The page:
Trump is moved to military medical centre in Maryland

trump is moved to military medical centre in maryland

Donald Trump was given an experimental drug as a “precautionary measure” and taken to Walter Reed medical centre on Friday, after he developed a fever following his diagnosis with Covid-19.

The decision to transport Mr Trump to the hospital in Bethesda, Maryland, came after the White House physician issued a memorandum that said the president was given an infusion of an experimental “antibody cocktail” manufactured by Regeneron Pharmaceuticals, a biotech company.

“I’m going to Walter Reed hospital,” Mr Trump said in a video posted to his Twitter account. “I think I’m doing very well, but we’re going to make sure things work out. The First Lady is doing very well.”

Mr Trump, wearing a mask and dressed in a navy suit and blue tie, walked from the White House to board Marine One, the presidential helicopter, without any assistance early Friday evening. He disembarked unassisted upon arrival at Walter Reed, the hospital where presidents historically receive medical checks and treatment.

Kayleigh McEnany, the White House spokesperson, said the decision to move Mr Trump to Walter Reed was made “out of an abundance of caution” after recommendations from the president’s physician and medical experts. She said Mr Trump would be working out of presidential offices at the hospital “for the next few days”.

“President Trump remains in good spirits has mild symptoms, and has been working throughout the day,” Ms McEnany said.

The president was tested for Covid-19 on Thursday evening after Hope Hicks — a close aide who accompanied Mr Trump to the presidential debate in Ohio this week — had contracted the virus.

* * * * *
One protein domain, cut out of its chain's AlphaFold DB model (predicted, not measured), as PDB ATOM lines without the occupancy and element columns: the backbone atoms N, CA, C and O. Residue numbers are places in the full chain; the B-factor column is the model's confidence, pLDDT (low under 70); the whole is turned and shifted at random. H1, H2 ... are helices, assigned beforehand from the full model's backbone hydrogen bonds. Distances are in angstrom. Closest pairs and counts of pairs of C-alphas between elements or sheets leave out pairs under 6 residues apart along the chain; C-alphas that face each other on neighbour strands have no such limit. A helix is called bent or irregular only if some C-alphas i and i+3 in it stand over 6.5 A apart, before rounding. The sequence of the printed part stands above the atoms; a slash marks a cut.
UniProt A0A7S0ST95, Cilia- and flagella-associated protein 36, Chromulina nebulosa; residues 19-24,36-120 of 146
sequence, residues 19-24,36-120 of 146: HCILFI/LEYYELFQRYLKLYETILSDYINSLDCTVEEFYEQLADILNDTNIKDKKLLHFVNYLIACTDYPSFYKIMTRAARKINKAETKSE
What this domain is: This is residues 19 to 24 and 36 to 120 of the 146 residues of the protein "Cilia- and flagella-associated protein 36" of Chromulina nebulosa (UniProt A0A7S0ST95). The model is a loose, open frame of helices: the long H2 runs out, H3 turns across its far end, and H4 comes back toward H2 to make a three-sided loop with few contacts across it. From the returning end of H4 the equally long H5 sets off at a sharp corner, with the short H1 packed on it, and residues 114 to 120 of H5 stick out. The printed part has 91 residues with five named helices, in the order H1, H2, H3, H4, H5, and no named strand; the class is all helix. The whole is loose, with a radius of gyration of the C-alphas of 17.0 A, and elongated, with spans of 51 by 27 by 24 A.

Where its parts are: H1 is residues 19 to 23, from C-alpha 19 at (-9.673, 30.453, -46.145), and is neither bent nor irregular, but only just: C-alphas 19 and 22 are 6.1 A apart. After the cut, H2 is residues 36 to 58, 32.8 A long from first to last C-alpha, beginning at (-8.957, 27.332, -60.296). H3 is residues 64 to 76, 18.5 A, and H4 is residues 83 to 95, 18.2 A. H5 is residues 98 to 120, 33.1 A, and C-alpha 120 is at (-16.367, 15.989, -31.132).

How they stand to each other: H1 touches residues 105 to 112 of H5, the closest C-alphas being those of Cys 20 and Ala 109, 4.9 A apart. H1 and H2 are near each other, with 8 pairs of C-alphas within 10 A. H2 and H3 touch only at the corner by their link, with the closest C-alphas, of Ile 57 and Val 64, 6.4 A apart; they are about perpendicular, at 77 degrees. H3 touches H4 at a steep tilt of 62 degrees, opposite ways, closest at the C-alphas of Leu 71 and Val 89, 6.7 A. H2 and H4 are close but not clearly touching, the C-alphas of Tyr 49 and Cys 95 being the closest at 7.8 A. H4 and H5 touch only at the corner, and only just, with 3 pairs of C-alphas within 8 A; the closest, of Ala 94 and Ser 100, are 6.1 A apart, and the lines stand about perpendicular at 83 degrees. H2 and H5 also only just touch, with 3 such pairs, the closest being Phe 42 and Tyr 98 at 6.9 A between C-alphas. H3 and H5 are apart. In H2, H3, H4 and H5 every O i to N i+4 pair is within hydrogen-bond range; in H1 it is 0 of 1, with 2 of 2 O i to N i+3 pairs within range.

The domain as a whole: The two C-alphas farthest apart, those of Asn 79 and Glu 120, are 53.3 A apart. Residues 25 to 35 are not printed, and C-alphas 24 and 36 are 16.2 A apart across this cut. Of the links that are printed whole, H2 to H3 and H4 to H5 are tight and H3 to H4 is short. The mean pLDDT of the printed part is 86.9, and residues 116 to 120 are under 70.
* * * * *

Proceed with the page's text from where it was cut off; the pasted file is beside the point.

Earlier on Friday, White House chief of staff Mark Meadows said Mr Trump was “not only in good spirits, but very energetic”. The White House had said Mr Trump had “mild symptoms,” but later on Friday CNN reported that he had developed a fever.

Regeneron said the White House doctor had applied for permission to use the antibody cocktail therapy — which has not even been approved by regulators on an emergency basis — on “compassionate use” grounds.

“As of this afternoon the president remains fatigued but in good spirits,” wrote Sean Conley, the White House doctor. “He’s being evaluated by a team of experts and together we’ll be making recommendations to the president and first lady in regards to best next steps.”

In early-stage clinical trials, Regeneron’s treatment has been shown to reduce the level of the virus and hospital stays when administered early.

Eric Topol, director of the Scripps Research Translational Institute who follows Covid-19 studies, said he would not have expected Mr Trump to be admitted to hospital so soon if his symptoms were mild.

Dr Topol said the Regeneron cocktail was the “latest and greatest” but said that while it appeared to be safe, “we don’t know for sure yet”.

Shares in Regeneron, which plans to discuss the drug with regulators soon, rose 3.4 per cent to $583.70.

Dr Conley said Mr Trump was also taking zinc, vitamin D, melatonin, famotidine — an antacid — and aspirin. He added that Melania Trump, the first lady who also tested positive, had a “mild cough and headache”.

Joe Biden, the Democratic presidential candidate who leads Mr Trump in the polls with less than five weeks to the election, sent his best wishes to his opponent, and urged Americans to wear masks to protect other people.

“This is not a matter of politics. It is a bracing reminder to all of us that we take this virus seriously,” Mr Biden said. “So be patriotic. It’s not about being a tough guy. It’s about doing your part.”

Additional reporting by Mamta Badkar in New York. Follow Demetri Sevastopulo on Twitter